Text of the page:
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The United States of Stress: And What to Do About It

The United States of Stress: And What to Do About It

On a recent Sunday, I was scrolling through the plethora of television and movie options available to me on Apple TV and came across a documentary on HBO titled The United States of Stress.  The program is moderated by Dr. Sanjay Gupta of CNN fame and explores the empirical science that makes one finding abundantly clear: Americans are dying as a result of chronic stress. 

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The documentary explores the possible causes of what has become a sobering contemporary narrative: after decades of declining mortality rates, life expectancy in the United States has dropped – a result of what the Center for Disease Control describes as “deaths of despair” – those caused by the epidemic of alcoholism, opioid addiction, and suicide. 

Stress: A Medical or Clinical Context

In a medical or clinical context, stress is a physical, mental, or emotional factor that causes bodily or mental tension. Stresses can be external (from the environment, psychological, or social situations) or internal (illness, or from a medical procedure).  From an everyday perspective, stress can be related to caring for a loved one, endless traffic, financial strain, relational conflict, loss of cognitive and physical abilities, emotional trauma including regret and guilt, and managing chronic health conditions such as Alzheimer’s disease or related dementia.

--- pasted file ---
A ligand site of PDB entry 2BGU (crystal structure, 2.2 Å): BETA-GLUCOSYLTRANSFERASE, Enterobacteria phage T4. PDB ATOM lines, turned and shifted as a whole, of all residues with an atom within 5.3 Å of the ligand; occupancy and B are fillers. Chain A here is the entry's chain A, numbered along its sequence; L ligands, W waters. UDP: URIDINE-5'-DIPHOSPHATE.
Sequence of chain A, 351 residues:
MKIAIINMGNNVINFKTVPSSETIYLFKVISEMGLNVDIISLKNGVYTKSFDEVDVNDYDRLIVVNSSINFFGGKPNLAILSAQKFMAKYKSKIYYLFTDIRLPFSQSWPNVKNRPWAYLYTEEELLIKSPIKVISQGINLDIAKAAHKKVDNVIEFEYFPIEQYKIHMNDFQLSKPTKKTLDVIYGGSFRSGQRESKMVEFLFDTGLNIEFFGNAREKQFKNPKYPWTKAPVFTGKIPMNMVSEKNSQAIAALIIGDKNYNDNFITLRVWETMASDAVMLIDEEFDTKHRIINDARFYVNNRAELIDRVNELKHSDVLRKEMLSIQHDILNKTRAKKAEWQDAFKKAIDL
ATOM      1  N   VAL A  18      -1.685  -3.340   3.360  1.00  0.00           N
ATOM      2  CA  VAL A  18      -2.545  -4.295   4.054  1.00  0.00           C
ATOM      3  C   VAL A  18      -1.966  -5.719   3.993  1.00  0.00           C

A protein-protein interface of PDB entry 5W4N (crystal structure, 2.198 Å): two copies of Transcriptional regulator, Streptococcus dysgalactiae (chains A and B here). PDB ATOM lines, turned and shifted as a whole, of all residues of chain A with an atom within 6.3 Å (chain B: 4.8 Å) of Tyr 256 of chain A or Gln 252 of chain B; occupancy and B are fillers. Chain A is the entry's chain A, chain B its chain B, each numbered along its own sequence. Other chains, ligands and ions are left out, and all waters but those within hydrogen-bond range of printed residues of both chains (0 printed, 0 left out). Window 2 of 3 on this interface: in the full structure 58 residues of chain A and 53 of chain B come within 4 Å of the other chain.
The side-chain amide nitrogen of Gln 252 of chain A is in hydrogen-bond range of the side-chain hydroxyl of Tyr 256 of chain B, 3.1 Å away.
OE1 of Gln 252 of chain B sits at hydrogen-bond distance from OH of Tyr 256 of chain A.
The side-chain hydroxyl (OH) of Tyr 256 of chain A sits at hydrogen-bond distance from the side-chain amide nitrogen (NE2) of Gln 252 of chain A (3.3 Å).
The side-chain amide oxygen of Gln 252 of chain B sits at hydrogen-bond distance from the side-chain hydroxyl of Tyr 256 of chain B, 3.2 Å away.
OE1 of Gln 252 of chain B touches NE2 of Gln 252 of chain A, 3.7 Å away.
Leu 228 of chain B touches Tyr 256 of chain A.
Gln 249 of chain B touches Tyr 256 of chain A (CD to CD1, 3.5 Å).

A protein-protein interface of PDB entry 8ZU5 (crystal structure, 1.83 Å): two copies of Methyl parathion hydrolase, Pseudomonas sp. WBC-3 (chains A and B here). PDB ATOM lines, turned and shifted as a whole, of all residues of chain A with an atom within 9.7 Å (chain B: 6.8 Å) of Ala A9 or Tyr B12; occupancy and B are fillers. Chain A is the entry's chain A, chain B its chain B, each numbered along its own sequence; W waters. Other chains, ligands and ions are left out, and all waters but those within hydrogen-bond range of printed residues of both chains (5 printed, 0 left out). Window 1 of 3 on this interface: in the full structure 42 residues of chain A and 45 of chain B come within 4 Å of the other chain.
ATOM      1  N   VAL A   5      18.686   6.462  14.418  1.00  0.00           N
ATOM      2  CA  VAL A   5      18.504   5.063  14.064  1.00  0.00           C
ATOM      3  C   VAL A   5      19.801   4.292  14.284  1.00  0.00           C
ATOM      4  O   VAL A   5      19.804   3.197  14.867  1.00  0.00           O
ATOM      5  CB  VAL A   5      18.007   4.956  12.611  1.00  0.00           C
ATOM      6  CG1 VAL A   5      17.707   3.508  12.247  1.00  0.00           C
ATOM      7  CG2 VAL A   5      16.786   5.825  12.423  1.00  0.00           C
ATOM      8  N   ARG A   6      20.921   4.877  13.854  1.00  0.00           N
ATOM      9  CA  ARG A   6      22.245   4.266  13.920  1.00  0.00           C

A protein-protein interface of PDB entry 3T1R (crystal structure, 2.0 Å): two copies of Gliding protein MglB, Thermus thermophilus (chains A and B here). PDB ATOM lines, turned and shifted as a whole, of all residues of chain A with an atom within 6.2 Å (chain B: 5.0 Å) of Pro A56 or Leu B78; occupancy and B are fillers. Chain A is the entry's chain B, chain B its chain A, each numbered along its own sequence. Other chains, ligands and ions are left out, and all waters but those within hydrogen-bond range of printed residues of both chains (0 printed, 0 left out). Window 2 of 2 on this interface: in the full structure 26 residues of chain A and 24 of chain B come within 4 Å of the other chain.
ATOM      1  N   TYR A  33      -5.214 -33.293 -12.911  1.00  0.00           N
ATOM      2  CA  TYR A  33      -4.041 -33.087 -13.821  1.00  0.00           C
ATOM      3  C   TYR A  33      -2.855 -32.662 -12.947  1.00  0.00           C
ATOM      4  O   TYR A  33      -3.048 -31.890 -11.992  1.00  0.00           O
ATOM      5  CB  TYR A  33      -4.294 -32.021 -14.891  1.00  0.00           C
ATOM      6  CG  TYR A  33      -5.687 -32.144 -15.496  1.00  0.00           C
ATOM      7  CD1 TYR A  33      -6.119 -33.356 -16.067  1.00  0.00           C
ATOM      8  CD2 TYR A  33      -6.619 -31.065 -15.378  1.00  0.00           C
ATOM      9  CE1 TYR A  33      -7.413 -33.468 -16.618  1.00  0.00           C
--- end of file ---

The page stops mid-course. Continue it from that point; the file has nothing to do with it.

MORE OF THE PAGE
You likely have experienced the feeling of being over-burdened, over-extended, and just plain overwhelmed sometime within the last week.  The larger concern relates to the toxic toll chronic, compounding stress can take on the mind and body over time.  Increased stress hormones (part of the body’s mechanism for enacting the fight or flight response) can increase blood pressure and glucose levels escalating one’s risk for cardiovascular disease and diabetes.  Immune deficiency, depression, anxiety, panic disorder, and other mental health challenges are also aggravated by daily and chronic stress. 

Causes of Stress in Older Adults

According to Everyday Health’s special survey of 6,700 Americans on the subject of stress, financial insolvency, caregiver burden, and social isolation were reported as primary stressors by older adults.  Financial soundness is commonly correlated with freedom and independence – the ability to do and go where one desires – and getting older costs money.  Prescription drugs, doctor visits, long term care costs, caring for loved ones, and an increased cost of living all have the potential to break the bank.  Worrying about the “what ifs” of aging is highly stressful, particularly if you’re aging with limited connections or are entirely on your own.  The research on social isolation has indicated that loneliness is a chronic stressor that increases mortality rates and disability as we age, not to mention dementia and other neurocognitive disorders.  Caregiver burden, you’ve likely read or heard, can be excessively stressful and at least one study found that one-third of elderly spousal caregivers transition prior to their loved one being cared for.  The latter bit of information may be a sobering wake-up call for some of you.